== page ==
Golden State Warriors: A Blueprint For Instant Success


November 10, 2012; Oakland, CA, USA; Golden State Warriors shooting guard Klay Thompson (11) drives to the basket against Denver Nuggets shooting guard Andre Iguodala (9) during the third quarter at ORACLE Arena. The Nuggets defeated the Warriors 107-101 in double overtime. Mandatory Credit: Kyle Terada-US PRESSWIRE

The Golden State Warriors are masters at finding peculiar and mind-boggling ways to lose. On Friday night against the Los Angeles Lakers, they lost despite LA shooting sub-forty percent from the floor. Generally, when there is such a dismal performance from one club, the opposing team would squander the said team. Yet, the Warriors were on the other side, losing by a total of 25 points.

The next day against the Nuggets, missed free throws prevented them from winning a game that they had in the bag. Specifically, Klay Thompson missed two free throws in the first overtime, and on the next play, Danilo Gallinari blazed through the middle of the lane to throw down a dunk to tie the game. If Thompson, a usually sure-handed player at the line, made just one shot, the Nuggets would have had to make a three to even the score, a much tougher task than an easy dunk.

Then, Carl Landry missed a pair of free throws in the second overtime that would have extended the Warriors’ lead to six, and the Nuggets capitalized by eventually winning the game.

The point here is that head coach Mark Jackson needs to shake up his lineup. The most successful lineup has been with Stephen Curry and Jarrett Jack on the floor simultaneously with Thompson shifting to the small forward position. In Jackson’s defense, that is the lineup he has used when the game is on the line; the thing is, he needs to initiate that process sooner.

After playing just 19 minutes on Saturday night, Harrison Barnes has essentially proven that he’s far from ready to handle a starting role. Granted, he has been one of the few Warriors to attack the basket, but realistically the Warriors are better off without him on the floor. That is, if he isn’t making his shots, specifically three pointers.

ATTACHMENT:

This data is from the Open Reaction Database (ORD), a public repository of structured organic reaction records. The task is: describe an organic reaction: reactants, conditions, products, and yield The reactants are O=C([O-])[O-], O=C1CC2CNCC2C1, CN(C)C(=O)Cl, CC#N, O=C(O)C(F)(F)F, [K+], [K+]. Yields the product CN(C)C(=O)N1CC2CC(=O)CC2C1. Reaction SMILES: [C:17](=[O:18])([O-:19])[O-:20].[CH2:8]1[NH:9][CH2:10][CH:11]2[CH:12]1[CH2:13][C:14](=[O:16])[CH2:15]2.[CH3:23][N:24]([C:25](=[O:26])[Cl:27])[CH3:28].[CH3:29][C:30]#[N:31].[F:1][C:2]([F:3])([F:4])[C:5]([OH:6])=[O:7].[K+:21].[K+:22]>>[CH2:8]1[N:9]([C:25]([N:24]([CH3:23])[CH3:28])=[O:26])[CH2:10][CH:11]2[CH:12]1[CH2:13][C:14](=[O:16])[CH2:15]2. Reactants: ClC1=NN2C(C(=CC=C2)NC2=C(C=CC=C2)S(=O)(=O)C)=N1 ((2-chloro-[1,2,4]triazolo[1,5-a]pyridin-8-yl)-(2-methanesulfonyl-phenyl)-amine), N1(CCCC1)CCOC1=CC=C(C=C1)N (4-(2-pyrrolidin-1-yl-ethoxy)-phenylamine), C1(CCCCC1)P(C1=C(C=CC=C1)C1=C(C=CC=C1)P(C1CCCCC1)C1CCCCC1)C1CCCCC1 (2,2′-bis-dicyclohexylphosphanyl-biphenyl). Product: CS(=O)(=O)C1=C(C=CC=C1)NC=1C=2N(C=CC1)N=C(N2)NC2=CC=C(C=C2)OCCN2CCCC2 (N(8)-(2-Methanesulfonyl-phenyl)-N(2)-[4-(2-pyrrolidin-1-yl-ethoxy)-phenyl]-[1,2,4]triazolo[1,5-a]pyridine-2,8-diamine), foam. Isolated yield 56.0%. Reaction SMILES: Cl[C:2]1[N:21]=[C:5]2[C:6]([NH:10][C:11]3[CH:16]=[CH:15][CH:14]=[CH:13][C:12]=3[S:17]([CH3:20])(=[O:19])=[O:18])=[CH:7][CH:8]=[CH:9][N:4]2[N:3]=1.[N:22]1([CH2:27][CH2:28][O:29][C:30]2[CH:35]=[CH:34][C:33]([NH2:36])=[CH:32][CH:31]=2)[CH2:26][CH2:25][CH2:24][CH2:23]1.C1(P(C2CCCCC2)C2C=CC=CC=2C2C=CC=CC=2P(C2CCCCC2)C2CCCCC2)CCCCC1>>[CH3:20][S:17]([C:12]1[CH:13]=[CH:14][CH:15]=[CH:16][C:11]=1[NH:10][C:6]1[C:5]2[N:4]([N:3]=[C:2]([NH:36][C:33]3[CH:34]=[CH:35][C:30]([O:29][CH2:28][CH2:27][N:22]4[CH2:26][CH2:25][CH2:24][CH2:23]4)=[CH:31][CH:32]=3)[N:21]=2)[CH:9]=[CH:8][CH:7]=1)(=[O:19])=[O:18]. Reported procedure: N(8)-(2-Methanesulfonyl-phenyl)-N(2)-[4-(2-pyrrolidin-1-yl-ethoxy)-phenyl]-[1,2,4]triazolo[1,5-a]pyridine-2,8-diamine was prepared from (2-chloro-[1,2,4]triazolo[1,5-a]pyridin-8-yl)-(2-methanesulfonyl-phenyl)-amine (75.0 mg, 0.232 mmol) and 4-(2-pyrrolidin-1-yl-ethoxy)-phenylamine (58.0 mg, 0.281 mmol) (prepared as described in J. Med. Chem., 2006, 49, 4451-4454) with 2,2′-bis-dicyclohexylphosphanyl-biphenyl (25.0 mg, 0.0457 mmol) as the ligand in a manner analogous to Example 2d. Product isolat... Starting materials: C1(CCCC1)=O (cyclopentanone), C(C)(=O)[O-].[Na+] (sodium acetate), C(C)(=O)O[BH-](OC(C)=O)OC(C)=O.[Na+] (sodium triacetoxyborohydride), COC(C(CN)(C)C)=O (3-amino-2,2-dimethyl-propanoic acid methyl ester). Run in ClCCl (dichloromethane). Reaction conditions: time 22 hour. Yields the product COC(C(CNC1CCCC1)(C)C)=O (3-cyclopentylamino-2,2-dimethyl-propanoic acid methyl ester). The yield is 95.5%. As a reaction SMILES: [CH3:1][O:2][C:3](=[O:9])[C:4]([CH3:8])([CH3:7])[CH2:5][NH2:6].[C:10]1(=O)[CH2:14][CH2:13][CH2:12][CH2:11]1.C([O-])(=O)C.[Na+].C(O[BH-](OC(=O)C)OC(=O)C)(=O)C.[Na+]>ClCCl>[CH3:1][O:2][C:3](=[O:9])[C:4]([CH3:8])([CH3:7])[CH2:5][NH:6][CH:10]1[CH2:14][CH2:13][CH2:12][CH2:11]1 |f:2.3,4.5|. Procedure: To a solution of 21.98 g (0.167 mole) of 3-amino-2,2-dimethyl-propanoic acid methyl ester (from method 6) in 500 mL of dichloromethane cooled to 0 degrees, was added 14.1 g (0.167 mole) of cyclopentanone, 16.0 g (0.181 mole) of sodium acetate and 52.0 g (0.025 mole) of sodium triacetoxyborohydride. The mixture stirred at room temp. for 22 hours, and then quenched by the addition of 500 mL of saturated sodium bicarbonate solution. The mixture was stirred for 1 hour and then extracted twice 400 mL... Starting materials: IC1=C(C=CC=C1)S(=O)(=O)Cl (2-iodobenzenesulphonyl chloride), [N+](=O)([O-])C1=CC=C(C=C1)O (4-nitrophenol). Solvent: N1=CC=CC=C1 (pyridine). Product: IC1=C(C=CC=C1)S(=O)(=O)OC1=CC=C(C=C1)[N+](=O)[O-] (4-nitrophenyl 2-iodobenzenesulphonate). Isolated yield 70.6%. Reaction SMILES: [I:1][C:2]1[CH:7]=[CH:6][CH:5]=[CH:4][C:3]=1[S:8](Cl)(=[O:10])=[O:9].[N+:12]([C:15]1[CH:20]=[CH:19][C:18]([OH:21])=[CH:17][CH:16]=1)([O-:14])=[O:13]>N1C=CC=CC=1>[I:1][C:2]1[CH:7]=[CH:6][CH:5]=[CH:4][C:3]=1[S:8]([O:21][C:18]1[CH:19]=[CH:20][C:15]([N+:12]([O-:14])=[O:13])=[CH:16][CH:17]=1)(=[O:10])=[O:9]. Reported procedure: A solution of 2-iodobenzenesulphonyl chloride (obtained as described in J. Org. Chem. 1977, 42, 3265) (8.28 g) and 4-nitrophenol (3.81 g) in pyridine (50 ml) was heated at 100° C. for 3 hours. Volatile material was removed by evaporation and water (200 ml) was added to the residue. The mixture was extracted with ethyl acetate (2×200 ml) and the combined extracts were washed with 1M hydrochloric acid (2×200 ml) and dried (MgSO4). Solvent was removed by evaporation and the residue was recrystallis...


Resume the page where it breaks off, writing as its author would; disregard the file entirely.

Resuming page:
On the other hand, if he is making his shots, he stretches the floor greatly. When Barnes is on the floor, the Warriors as a team are shooting about 43 percent compared to roughly 23 percent when he is on the bench. The wide margin is due to the fact that the North Carolina product is still a threat given his track record. However, his inconsistency continues, then teams will presumably begin to pay no respect to his jumper and lay off him more and more.

While Barnes projects to be a vital part to the Warriors’ future, Thompson would probably be a better fit at the small forward in the short-term. Jackson doesn’t necessarily have to start the game with Thompson as the small forward. Furthermore, Barnes can still retain his starting role, but he must be rotated out of the action rather quickly for the Warriors to get themselves out in front early, instead of putting themselves in a bad position for the later minutes. That string of events should sound familiar.

Until Barnes proves that he can be trusted as a consistent shooter of some sort, Thompson is about all the Warriors have. That is, if they prefer to get the most production possible out of that spot. This certainly is not counting out the possibility of Barnes bursting out of his shell, but that fantasy seems like it will remain a long shot for the foreseeable future.

The other alternative, Richard Jefferson, hasn’t been mentioned because he hasn’t been relevant. Given his 28 percent shooting percentage form the floor, his effectiveness has been minimal, to say the least. And it gets worse, as the veteran has shot just 14 percent from beyond the arc in the early stages of the season. Obviously, those two marks are bound to increase considerably in the near future, but Jefferson clearly isn’t the player he once was, which was a slasher and ferocious finisher.

Additionally, Curry’s scoring output would reap the benefits of this maneuvering. Whether you agree or not, Curry is a shooting guard. His lack of size ultimately prevents him from playing the two guard on a regular basis, but he is a shooting guard nonetheless. However, the Warriors should at least give that idea a chance to succeed.

Golden State has an alternative option in Jarrett Jack to fill Curry’s void, so that conceivably wouldn’t be an area of concern. Sure, moving Jack into the starting lineup would put a dent in Warriors’ bench production which, in fact, has been very solid so far. But it is for the better of the team’s overall production to rearrange the main lineup, which would involve putting Jack in a main role instead of a typical bench player’s role.

And when it’s all said and done, Jack fits the bill of a point guard more so than Curry. The Warriors turn the ball over less with Jack on the court, they average most assists when he’s on the floor, and they are much more under control when he’s at the helm.

While the season is still very young, the Warriors cannot afford to fall behind in the standings early and attempt to make a late season push that falls short. Instead, Jackson needs to make a few adjustments now that will hopefully benefit them in the standings.